I have mixed feelings about demos and long lost lyrics. Of course, I think everything Howard ever wrote is brilliant (except perhaps for some juvenilia best left to our grandfather’s scrapbooks). I am a tad conflicted, though, when that material – including demos, work tapes and early lyrics –goes out into the world.
The demos Howard and Alan did – even the ones they did before they had the money of Disney to produce high-end demos, are really terrific. Both men loved an open mike and they gave their all to those demos. Howard made a choice early on that he wasn’t interested in being on stage, but doing the demos clearly fed the performer in him. He and Alan were also trying to sell their songs, which didn’t hurt, either.
And let’s be clear, Howard knew how he wanted those songs sung and he wasn’t afraid to show rather than tell. Though watching him direct Jody Benson’s performance of Part Of His World it’s also clear that he wasn’t afraid to pull those songs out of others as well.
I have some recordings (probably they’re out there in the ether by now, too) of Howard, Jonathan Sheffer and Albert Innaurato working on a musical based on Innaurato’s Fatty At The Opera. Besides being very funny and a great insight into artists at work, what I really love is listening in as the three men crack each other up and compete for the best line.
But the thing is, those tapes were never meant for public consumption. They were a way for the creators to document their work for each other. Listening in now is really just eavesdropping.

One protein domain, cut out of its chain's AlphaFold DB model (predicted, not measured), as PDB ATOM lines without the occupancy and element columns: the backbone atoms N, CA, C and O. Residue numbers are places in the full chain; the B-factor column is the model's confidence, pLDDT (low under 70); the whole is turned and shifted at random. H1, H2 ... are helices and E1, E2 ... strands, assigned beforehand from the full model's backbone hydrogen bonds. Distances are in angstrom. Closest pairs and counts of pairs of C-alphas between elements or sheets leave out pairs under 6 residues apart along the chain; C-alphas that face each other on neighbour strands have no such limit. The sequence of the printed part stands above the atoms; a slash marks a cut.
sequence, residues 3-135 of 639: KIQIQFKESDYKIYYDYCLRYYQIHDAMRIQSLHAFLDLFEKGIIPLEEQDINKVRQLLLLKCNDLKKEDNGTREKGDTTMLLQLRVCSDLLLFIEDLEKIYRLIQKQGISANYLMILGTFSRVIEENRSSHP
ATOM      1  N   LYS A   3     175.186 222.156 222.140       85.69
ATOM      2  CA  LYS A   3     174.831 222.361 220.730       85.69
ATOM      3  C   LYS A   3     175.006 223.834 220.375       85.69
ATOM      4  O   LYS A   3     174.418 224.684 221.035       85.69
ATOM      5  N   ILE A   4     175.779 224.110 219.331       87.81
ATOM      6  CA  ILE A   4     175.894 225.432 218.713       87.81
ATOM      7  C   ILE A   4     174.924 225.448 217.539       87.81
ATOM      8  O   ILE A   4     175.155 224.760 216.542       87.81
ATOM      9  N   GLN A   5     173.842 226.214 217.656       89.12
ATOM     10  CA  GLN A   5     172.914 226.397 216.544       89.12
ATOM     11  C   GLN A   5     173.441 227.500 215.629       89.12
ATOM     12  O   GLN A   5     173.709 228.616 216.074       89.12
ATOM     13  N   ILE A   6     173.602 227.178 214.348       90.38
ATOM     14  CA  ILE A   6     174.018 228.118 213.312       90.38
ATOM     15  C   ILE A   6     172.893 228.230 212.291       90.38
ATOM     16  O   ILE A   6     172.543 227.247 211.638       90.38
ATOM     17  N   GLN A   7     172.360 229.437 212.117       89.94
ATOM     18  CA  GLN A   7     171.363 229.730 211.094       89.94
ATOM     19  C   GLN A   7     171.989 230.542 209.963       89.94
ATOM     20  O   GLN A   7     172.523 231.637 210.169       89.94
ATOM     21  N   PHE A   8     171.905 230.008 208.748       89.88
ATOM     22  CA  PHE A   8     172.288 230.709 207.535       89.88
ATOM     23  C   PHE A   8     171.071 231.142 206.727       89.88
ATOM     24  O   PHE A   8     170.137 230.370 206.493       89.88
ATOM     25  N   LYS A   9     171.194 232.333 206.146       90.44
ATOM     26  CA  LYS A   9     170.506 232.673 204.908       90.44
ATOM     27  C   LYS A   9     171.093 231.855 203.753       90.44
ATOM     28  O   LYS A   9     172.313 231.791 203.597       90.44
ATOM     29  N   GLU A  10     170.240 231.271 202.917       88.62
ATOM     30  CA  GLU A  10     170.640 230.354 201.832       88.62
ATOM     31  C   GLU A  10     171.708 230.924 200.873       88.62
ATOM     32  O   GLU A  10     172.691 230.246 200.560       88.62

I was thrilled with the end result of Howard Sings Ashman, a compilation of Howard singing his own songs. But the producer, Steve Nelson, was cognizant of the CDs need to also serve as entertainment and it shows.
There was a beautiful song in Little Shop calledWe’ll Have Tomorrow that was cut late in rehearsals. As Martin Robinson points out in Feed Me, Howard didn’t think they needed – or could support – two love ballads. I mean, at some point, you have to let the audience go home, even if it means cutting a song you love (both Howard and Alan loved that particular song).
Still it’s a wonderful song and well deserves being heard (if even in the little coda at the very end of Little Shop).
Small snippets of some lyrics should sometimes stay lost but are still fascinating. My favorite example is from the papers of the brilliant Oscar Hammerstein. When the people at the Library of Congress expressed interest in Howard’s papers, they invited Bill (Howard’s life partner) and me to Washington for a tour. We saw some unbelievable material, including original manuscripts of a Mozart symphony and Barber’s Adagio for Strings, but my favorite was a sheet of yellow legal paper with twelve typed lines of lyrics and some handwriting on it. Four lines down, I read:
“Riding down hill on my big brother’s bike –
These are a few of the things that I like.”
Scrawled in pen beside that line is, “my favorite things.”
How wonderful that Mr. Hammerstein saw the error of his ways.
How wonderful that he saved his papers and that the Library of Congress has preserved them.
How wonderful if Oscar Hammerstein’s grandfather had also kept a scrapbook of his juvenilia. That would indeed be something to like.